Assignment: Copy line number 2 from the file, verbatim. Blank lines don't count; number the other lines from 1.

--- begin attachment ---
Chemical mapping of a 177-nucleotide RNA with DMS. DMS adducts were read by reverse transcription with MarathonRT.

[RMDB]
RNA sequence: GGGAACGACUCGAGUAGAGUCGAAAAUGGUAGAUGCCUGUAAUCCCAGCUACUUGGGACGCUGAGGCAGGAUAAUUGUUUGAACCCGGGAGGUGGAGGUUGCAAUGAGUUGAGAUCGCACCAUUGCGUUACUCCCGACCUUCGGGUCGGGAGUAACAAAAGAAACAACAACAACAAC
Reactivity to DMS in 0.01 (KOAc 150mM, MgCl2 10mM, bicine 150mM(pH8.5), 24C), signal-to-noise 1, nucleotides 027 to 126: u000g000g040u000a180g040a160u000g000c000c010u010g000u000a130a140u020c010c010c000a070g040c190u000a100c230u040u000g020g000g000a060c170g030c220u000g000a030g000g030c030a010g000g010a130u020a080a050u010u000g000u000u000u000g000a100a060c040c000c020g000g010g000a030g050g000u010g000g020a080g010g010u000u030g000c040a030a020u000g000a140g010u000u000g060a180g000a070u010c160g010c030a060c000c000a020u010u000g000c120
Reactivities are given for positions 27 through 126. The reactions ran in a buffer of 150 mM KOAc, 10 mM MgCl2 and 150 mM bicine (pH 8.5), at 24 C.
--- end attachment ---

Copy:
[RMDB]